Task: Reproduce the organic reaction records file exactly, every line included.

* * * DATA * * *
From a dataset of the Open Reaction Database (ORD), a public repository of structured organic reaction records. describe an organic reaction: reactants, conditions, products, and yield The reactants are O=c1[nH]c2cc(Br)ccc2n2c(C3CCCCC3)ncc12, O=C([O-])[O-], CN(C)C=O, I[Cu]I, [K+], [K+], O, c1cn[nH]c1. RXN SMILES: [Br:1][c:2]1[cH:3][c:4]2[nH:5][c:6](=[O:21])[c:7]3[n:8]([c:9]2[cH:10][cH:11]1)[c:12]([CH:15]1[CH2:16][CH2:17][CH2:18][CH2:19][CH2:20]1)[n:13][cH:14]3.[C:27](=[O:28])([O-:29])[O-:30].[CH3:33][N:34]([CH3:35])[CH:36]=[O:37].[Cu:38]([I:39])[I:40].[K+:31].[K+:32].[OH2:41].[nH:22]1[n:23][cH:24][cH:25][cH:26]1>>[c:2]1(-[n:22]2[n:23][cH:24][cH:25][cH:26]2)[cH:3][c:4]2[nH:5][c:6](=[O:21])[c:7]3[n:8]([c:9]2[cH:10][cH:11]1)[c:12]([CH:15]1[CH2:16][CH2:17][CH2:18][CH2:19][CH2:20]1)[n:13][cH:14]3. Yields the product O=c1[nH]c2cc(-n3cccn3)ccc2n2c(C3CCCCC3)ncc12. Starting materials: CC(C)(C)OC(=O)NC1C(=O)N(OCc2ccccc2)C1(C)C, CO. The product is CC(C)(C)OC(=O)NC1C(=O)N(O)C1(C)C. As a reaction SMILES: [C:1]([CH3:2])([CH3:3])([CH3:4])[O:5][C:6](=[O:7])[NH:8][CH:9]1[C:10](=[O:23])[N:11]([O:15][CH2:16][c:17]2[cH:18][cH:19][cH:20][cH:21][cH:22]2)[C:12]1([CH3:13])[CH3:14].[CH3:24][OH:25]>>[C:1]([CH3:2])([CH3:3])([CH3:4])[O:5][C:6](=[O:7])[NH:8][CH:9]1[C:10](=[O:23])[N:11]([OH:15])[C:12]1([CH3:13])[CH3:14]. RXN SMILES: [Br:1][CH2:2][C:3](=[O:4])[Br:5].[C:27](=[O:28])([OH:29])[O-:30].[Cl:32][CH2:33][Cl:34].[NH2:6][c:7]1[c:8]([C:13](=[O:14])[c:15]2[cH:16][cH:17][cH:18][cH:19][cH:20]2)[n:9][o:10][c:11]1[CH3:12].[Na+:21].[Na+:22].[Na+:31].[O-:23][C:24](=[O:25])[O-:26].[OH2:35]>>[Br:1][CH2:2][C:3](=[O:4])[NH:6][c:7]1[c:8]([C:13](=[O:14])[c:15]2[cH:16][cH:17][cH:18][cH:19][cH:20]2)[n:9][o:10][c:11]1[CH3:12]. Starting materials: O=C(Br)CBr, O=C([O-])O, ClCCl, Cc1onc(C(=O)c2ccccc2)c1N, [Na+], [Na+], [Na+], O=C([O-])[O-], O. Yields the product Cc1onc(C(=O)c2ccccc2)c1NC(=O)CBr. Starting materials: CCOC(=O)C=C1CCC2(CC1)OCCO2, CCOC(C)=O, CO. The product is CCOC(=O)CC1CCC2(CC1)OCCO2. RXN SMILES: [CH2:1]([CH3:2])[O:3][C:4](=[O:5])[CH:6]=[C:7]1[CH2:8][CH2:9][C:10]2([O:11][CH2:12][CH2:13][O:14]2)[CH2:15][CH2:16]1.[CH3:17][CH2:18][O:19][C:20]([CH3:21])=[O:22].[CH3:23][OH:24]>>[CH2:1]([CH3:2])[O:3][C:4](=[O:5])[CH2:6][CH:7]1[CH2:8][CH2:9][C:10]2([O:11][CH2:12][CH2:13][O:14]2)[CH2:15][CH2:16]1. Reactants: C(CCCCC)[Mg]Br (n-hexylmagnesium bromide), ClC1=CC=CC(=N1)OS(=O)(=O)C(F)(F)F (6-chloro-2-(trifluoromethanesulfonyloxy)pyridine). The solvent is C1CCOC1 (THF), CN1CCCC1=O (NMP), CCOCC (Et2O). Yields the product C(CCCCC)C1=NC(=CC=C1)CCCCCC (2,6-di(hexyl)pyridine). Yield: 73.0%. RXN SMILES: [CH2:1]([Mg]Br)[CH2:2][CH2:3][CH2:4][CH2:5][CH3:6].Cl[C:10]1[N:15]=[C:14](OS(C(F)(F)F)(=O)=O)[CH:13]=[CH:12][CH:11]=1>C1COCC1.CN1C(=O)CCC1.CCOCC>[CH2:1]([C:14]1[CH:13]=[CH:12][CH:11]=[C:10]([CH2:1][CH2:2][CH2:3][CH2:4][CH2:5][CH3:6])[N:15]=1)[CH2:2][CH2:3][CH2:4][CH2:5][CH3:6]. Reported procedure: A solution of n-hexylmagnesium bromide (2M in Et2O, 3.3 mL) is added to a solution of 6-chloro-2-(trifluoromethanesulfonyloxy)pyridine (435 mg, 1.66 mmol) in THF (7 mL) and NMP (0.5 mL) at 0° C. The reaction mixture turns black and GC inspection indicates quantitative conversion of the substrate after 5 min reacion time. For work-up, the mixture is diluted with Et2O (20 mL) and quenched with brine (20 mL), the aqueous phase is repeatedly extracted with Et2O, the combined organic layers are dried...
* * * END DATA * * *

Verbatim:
From a dataset of the Open Reaction Database (ORD), a public repository of structured organic reaction records. describe an organic reaction: reactants, conditions, products, and yield The reactants are O=c1[nH]c2cc(Br)ccc2n2c(C3CCCCC3)ncc12, O=C([O-])[O-], CN(C)C=O, I[Cu]I, [K+], [K+], O, c1cn[nH]c1. RXN SMILES: [Br:1][c:2]1[cH:3][c:4]2[nH:5][c:6](=[O:21])[c:7]3[n:8]([c:9]2[cH:10][cH:11]1)[c:12]([CH:15]1[CH2:16][CH2:17][CH2:18][CH2:19][CH2:20]1)[n:13][cH:14]3.[C:27](=[O:28])([O-:29])[O-:30].[CH3:33][N:34]([CH3:35])[CH:36]=[O:37].[Cu:38]([I:39])[I:40].[K+:31].[K+:32].[OH2:41].[nH:22]1[n:23][cH:24][cH:25][cH:26]1>>[c:2]1(-[n:22]2[n:23][cH:24][cH:25][cH:26]2)[cH:3][c:4]2[nH:5][c:6](=[O:21])[c:7]3[n:8]([c:9]2[cH:10][cH:11]1)[c:12]([CH:15]1[CH2:16][CH2:17][CH2:18][CH2:19][CH2:20]1)[n:13][cH:14]3. Yields the product O=c1[nH]c2cc(-n3cccn3)ccc2n2c(C3CCCCC3)ncc12. Starting materials: CC(C)(C)OC(=O)NC1C(=O)N(OCc2ccccc2)C1(C)C, CO. The product is CC(C)(C)OC(=O)NC1C(=O)N(O)C1(C)C. As a reaction SMILES: [C:1]([CH3:2])([CH3:3])([CH3:4])[O:5][C:6](=[O:7])[NH:8][CH:9]1[C:10](=[O:23])[N:11]([O:15][CH2:16][c:17]2[cH:18][cH:19][cH:20][cH:21][cH:22]2)[C:12]1([CH3:13])[CH3:14].[CH3:24][OH:25]>>[C:1]([CH3:2])([CH3:3])([CH3:4])[O:5][C:6](=[O:7])[NH:8][CH:9]1[C:10](=[O:23])[N:11]([OH:15])[C:12]1([CH3:13])[CH3:14]. RXN SMILES: [Br:1][CH2:2][C:3](=[O:4])[Br:5].[C:27](=[O:28])([OH:29])[O-:30].[Cl:32][CH2:33][Cl:34].[NH2:6][c:7]1[c:8]([C:13](=[O:14])[c:15]2[cH:16][cH:17][cH:18][cH:19][cH:20]2)[n:9][o:10][c:11]1[CH3:12].[Na+:21].[Na+:22].[Na+:31].[O-:23][C:24](=[O:25])[O-:26].[OH2:35]>>[Br:1][CH2:2][C:3](=[O:4])[NH:6][c:7]1[c:8]([C:13](=[O:14])[c:15]2[cH:16][cH:17][cH:18][cH:19][cH:20]2)[n:9][o:10][c:11]1[CH3:12]. Starting materials: O=C(Br)CBr, O=C([O-])O, ClCCl, Cc1onc(C(=O)c2ccccc2)c1N, [Na+], [Na+], [Na+], O=C([O-])[O-], O. Yields the product Cc1onc(C(=O)c2ccccc2)c1NC(=O)CBr. Starting materials: CCOC(=O)C=C1CCC2(CC1)OCCO2, CCOC(C)=O, CO. The product is CCOC(=O)CC1CCC2(CC1)OCCO2. RXN SMILES: [CH2:1]([CH3:2])[O:3][C:4](=[O:5])[CH:6]=[C:7]1[CH2:8][CH2:9][C:10]2([O:11][CH2:12][CH2:13][O:14]2)[CH2:15][CH2:16]1.[CH3:17][CH2:18][O:19][C:20]([CH3:21])=[O:22].[CH3:23][OH:24]>>[CH2:1]([CH3:2])[O:3][C:4](=[O:5])[CH2:6][CH:7]1[CH2:8][CH2:9][C:10]2([O:11][CH2:12][CH2:13][O:14]2)[CH2:15][CH2:16]1. Reactants: C(CCCCC)[Mg]Br (n-hexylmagnesium bromide), ClC1=CC=CC(=N1)OS(=O)(=O)C(F)(F)F (6-chloro-2-(trifluoromethanesulfonyloxy)pyridine). The solvent is C1CCOC1 (THF), CN1CCCC1=O (NMP), CCOCC (Et2O). Yields the product C(CCCCC)C1=NC(=CC=C1)CCCCCC (2,6-di(hexyl)pyridine). Yield: 73.0%. RXN SMILES: [CH2:1]([Mg]Br)[CH2:2][CH2:3][CH2:4][CH2:5][CH3:6].Cl[C:10]1[N:15]=[C:14](OS(C(F)(F)F)(=O)=O)[CH:13]=[CH:12][CH:11]=1>C1COCC1.CN1C(=O)CCC1.CCOCC>[CH2:1]([C:14]1[CH:13]=[CH:12][CH:11]=[C:10]([CH2:1][CH2:2][CH2:3][CH2:4][CH2:5][CH3:6])[N:15]=1)[CH2:2][CH2:3][CH2:4][CH2:5][CH3:6]. Reported procedure: A solution of n-hexylmagnesium bromide (2M in Et2O, 3.3 mL) is added to a solution of 6-chloro-2-(trifluoromethanesulfonyloxy)pyridine (435 mg, 1.66 mmol) in THF (7 mL) and NMP (0.5 mL) at 0° C. The reaction mixture turns black and GC inspection indicates quantitative conversion of the substrate after 5 min reacion time. For work-up, the mixture is diluted with Et2O (20 mL) and quenched with brine (20 mL), the aqueous phase is repeatedly extracted with Et2O, the combined organic layers are dried...